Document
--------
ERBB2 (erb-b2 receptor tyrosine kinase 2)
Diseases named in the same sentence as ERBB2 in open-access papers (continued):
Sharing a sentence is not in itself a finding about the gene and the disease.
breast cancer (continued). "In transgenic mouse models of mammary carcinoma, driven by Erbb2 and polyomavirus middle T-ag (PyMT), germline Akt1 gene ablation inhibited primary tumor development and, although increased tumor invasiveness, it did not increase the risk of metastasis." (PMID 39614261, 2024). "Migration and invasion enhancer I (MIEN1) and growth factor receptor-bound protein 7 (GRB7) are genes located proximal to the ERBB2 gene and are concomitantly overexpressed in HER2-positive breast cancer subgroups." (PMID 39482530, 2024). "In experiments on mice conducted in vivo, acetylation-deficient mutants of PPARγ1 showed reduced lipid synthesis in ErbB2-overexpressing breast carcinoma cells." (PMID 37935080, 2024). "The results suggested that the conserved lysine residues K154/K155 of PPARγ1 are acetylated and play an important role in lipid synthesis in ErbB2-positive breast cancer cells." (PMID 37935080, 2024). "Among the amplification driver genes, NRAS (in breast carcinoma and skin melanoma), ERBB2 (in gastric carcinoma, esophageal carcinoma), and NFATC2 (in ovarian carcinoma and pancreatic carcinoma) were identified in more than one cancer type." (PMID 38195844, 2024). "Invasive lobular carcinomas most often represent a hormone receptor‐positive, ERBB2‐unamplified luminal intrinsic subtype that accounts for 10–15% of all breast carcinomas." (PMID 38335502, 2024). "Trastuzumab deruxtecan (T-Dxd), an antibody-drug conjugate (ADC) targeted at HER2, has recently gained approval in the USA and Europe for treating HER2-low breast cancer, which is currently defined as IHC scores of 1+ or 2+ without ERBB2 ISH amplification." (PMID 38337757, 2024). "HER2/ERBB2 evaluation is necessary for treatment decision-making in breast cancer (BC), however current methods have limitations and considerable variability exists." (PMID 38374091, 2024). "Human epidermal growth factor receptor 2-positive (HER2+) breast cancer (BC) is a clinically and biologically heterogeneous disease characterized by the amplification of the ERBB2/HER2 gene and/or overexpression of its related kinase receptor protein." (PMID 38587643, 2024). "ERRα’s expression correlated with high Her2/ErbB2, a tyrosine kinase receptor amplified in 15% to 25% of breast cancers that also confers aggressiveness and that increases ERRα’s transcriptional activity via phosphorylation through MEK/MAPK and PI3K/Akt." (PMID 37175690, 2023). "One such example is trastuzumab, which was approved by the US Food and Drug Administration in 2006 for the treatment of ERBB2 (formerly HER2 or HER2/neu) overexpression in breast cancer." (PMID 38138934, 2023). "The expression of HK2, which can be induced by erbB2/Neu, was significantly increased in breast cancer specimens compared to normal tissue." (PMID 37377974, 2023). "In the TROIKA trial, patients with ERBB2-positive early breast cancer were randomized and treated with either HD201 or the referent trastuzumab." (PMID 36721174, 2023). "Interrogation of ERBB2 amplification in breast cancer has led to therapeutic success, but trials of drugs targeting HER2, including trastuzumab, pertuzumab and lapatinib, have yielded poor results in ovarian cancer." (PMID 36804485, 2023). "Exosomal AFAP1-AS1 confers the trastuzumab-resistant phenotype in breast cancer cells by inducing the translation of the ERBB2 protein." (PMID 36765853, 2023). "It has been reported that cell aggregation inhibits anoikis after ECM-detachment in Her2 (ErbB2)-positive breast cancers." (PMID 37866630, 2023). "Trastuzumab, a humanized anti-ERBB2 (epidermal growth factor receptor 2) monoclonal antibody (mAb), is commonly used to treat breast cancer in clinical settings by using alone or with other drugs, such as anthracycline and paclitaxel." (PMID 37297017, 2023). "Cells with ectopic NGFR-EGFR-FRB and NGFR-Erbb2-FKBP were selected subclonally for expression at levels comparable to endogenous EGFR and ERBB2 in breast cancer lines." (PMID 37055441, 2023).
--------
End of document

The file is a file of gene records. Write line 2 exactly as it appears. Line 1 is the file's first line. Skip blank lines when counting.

Diseases named in the same sentence as ERBB2 in open-access papers (continued):